A former major behavioral health care provider in Delaware is set to pay millions to settle federal lawsuits alleging fraud and misuse of controlled substances.
Connections CSP has agreed to pay more than $15 million in a federal court settlement.
The agreement resolves two suits. The first alleges Connections violated the False Claims Act by billing for mental health services provided by individuals not qualified under federal law, and billing Medicaid with incorrect procedure codes in order to receive higher payments.
The second suit alleges Connections failed to keep proper records of controlled substances, including methadone and buprenorphine—transferring the substances between locations without documentation.
In a statement, U.S. Attoney for the District of Delaware David Weiss said, "Connections’ long history of poor legal and regulatory compliance [sic] jeopardized the provision of important mental health and substance abuse treatment to the residents of the State of Delaware.”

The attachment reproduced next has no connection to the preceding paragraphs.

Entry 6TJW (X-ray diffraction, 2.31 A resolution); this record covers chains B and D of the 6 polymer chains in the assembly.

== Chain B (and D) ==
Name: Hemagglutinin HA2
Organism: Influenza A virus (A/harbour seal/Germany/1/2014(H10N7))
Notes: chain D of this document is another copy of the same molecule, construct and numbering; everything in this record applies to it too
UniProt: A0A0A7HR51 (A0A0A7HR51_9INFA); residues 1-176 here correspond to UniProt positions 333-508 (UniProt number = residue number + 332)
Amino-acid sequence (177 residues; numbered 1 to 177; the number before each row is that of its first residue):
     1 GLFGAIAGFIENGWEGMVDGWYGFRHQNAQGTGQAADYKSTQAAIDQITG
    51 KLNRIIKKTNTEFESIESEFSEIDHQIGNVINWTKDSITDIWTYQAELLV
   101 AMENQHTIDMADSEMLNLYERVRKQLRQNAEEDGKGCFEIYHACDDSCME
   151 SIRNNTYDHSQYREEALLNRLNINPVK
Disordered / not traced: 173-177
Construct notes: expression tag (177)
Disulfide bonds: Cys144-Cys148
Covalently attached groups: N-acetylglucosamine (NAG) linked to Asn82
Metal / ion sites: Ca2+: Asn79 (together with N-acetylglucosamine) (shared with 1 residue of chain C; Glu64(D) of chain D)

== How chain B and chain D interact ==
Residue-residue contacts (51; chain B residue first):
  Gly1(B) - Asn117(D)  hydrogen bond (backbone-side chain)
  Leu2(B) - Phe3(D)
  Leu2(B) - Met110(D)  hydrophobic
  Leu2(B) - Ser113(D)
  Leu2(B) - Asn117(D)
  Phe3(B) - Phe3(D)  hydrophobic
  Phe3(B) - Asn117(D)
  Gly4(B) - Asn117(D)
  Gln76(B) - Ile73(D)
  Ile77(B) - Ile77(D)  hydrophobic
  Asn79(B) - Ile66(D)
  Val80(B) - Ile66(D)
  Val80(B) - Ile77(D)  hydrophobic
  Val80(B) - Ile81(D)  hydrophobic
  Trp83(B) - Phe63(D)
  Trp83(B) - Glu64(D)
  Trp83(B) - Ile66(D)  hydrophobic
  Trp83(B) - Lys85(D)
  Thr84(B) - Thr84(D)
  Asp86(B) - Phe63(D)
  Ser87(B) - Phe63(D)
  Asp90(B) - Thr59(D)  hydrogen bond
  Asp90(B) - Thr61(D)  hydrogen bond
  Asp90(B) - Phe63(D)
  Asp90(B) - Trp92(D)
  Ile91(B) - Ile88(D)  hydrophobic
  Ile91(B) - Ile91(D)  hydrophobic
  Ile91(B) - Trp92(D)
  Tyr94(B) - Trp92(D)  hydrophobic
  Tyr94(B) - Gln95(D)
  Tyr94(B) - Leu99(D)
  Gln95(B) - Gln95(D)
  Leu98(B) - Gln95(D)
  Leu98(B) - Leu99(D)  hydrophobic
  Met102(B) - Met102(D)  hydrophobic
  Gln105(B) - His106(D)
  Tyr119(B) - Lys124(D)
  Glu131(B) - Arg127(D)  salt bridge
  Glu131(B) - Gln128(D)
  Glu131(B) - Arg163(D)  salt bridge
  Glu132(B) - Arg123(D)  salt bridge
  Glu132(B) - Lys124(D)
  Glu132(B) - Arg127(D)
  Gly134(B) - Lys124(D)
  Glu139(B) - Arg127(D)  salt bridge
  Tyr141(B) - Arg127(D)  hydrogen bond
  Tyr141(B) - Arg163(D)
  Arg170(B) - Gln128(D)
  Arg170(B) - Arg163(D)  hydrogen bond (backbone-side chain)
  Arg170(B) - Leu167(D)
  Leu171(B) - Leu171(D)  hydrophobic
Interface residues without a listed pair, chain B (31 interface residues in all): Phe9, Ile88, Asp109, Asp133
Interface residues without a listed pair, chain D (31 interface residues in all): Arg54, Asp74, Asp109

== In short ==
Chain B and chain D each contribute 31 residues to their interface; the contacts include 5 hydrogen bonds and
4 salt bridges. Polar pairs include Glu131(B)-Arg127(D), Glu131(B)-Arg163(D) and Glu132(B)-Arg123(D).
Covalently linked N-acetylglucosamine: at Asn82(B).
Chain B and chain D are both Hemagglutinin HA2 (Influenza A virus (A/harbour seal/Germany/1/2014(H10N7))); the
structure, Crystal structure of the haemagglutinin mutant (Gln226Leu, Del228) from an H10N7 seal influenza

Connections was one of Delaware’s largest nonprofits and provider of behavioral health and substance abuse treatment before filing for Chapter 11 bankruptcy in April, shortly after the lawsuits were filed.
The Bankruptcy Court has since overseen the sale of all Connections assets to two other behavioral health providers,Conexio Care, Inc. and Coras Wellness and Behavioral Health, that are now performing the services formerly provided by Connections.
The federal government is continuing to pursue claims for violations of the Controlled Substances Act against former Connections CEO Catherine McKay and other corporate executives William Northey and Steven Davis.